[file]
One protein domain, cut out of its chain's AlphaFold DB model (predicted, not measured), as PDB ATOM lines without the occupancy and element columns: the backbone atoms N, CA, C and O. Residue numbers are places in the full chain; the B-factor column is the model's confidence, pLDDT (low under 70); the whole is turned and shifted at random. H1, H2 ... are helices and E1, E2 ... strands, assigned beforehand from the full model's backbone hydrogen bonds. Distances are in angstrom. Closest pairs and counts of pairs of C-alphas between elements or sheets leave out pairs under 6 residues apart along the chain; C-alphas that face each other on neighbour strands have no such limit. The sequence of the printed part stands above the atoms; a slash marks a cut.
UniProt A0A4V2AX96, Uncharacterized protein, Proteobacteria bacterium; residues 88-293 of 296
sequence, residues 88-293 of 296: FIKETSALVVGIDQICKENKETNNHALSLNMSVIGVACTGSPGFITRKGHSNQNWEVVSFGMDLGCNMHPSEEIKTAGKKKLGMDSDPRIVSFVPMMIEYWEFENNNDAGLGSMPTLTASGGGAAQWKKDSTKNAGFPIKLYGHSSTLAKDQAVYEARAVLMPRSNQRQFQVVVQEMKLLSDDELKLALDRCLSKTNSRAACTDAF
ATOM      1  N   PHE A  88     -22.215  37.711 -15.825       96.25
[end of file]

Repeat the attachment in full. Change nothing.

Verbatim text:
One protein domain, cut out of its chain's AlphaFold DB model (predicted, not measured), as PDB ATOM lines without the occupancy and element columns: the backbone atoms N, CA, C and O. Residue numbers are places in the full chain; the B-factor column is the model's confidence, pLDDT (low under 70); the whole is turned and shifted at random. H1, H2 ... are helices and E1, E2 ... strands, assigned beforehand from the full model's backbone hydrogen bonds. Distances are in angstrom. Closest pairs and counts of pairs of C-alphas between elements or sheets leave out pairs under 6 residues apart along the chain; C-alphas that face each other on neighbour strands have no such limit. The sequence of the printed part stands above the atoms; a slash marks a cut.
UniProt A0A4V2AX96, Uncharacterized protein, Proteobacteria bacterium; residues 88-293 of 296
sequence, residues 88-293 of 296: FIKETSALVVGIDQICKENKETNNHALSLNMSVIGVACTGSPGFITRKGHSNQNWEVVSFGMDLGCNMHPSEEIKTAGKKKLGMDSDPRIVSFVPMMIEYWEFENNNDAGLGSMPTLTASGGGAAQWKKDSTKNAGFPIKLYGHSSTLAKDQAVYEARAVLMPRSNQRQFQVVVQEMKLLSDDELKLALDRCLSKTNSRAACTDAF
ATOM      1  N   PHE A  88     -22.215  37.711 -15.825       96.25